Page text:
IRAN is being accused of masterminding attacks that have crippled the world’s largest oil plant, using cruise missiles and swarms of drones.
The massive strike on its archenemy Saudi Arabia is being dubbed a “Pearl Harbour” which could spark a massive war in the Middle East.
Images show damage to Saudi Aramco’s Abqaiq oil processing facility in Buqyaq, Saudi Arabia[/caption]
Tehran denies involvement in the incident, which has caused oil prices to rocket by 20 per cent — the biggest ever increase.
But Yemen’s Iran-aligned Houthi group has already claimed responsibility and promised more attacks.
Up to 20 drones were thought to be involved, with some of the unmanned craft powered by jet engines.
And US officials said today cruise missiles were also used.
A source speaking on condition of anonymity said: “There’s no doubt that Iran is responsible for this.
“No matter how you slice it, there’s no escaping it. There’s no other candidate.”
Randy Larsen, a former professor and department head at the US military’s National War College, told Bloomberg: “This has the potential to be as significant as Pearl Harbour.”
The sheer scale of the attack may spark war between Saudi Arabia and Iran.
Both nations have been enemies for decades and are fighting a number of proxy wars, including in Yemen where Saudi forces have been fighting against the Iranian backed Houthis for four years.
This has the potential to be as significant as Pearl Harbour
Military expert Randy Larsen
Overall tension in the oil-producing Gulf region has dramatically escalated this year after Trump imposed severe sanctions on Iran aimed at halting its oil exports altogether in a bid to shut down its nuclear weapons programme.
In June Iran’s ruthless Revolutionary Guard was blamed for attacks on two oil tankers in the Gulf of Oman.
Iran seized the British flagged Stena Impero on July 19 shortly after the UK detained a vessel in Gibraltar that was allegedly carrying Iranian crude oil to Syria.
Officials said the photos show impacts consistent with the attack coming from the direction of Iran or Iraq[/caption]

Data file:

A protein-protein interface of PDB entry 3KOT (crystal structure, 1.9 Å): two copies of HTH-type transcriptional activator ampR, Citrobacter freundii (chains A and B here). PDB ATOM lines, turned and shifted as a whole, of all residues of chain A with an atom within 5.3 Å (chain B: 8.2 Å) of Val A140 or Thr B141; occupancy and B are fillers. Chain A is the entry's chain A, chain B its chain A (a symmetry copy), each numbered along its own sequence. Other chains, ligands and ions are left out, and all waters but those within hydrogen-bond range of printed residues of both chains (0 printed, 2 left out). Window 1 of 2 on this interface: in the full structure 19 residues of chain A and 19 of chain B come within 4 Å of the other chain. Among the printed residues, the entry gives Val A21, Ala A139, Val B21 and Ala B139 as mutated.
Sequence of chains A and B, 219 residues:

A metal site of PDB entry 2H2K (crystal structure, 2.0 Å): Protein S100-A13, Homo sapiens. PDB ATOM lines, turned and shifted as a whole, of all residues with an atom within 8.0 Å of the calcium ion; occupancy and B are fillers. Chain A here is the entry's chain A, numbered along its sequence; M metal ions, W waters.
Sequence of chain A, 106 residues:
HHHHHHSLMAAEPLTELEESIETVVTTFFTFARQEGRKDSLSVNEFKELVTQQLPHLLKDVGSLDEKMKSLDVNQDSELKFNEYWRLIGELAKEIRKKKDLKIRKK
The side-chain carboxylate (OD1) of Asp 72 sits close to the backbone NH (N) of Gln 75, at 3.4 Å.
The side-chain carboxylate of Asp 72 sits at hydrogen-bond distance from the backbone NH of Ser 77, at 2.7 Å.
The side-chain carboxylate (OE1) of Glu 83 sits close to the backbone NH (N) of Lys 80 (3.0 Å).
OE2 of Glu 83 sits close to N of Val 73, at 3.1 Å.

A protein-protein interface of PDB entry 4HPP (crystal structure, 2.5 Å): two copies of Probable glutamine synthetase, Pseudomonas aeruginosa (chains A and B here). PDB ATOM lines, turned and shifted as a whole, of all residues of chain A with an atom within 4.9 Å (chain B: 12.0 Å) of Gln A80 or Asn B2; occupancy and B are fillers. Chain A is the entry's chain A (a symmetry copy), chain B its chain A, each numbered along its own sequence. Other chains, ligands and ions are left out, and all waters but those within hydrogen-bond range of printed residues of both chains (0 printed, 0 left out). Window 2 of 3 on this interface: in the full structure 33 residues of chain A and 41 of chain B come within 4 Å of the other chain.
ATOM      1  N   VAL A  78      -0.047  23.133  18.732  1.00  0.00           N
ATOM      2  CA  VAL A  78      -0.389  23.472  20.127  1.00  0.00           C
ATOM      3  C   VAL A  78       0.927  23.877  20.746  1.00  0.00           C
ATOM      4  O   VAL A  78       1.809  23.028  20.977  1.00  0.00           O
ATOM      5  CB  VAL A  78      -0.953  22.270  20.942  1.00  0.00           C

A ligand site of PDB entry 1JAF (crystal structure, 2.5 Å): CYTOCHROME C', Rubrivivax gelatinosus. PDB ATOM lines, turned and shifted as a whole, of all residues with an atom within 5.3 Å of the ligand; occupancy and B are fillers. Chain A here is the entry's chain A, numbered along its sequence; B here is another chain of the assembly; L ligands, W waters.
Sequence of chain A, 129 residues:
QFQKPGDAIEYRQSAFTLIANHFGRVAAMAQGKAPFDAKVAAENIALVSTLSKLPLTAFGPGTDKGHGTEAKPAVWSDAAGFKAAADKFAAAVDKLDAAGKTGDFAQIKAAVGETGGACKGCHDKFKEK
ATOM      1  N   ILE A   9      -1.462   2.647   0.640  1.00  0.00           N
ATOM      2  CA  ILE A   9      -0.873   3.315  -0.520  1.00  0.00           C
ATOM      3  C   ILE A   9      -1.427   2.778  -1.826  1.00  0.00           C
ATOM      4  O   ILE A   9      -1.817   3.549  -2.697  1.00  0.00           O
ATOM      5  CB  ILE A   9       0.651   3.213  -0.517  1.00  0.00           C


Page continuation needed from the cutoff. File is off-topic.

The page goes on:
US officials have released images showing damage to Saudi Aramco’s Khurais oil field in Saudi Arabia[/caption]
The drone attack has underscored fears raised by US security experts about the rapid evolution of unmanned aircraft, which are relatively cheap to make and are effective.
Notably the drones were able to pierce Saudi Arabia high tech air defences.
But cruise missiles were said to have been used too, which underlines huge advances in Iranian weapons technology.
Iran’s elite Revolutionary Guard force said last night it was prepared for a “full-scale war”.
The commander of the Islamic Revolutionary Guard Corps’ aerospace arm, Amirali Hajizadeh, bragged that Iran’s missiles could hit US bases and ships within a range of 1,240 miles.
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Meanwhile US President Donald Trump tweeted his military was “locked and loaded”.
War between Iran and Saudi Arabia is likely be vicious and cause major disruption to global fuel supplies.
The Saudi attack alone caused the biggest jump in prices ever.
Saul Kavonic, an energy analyst at Credit Suisse Group, said: “We have never seen a supply disruption and price response like this in the oil market.
“Political risk premium are now back on the oil market agenda.”
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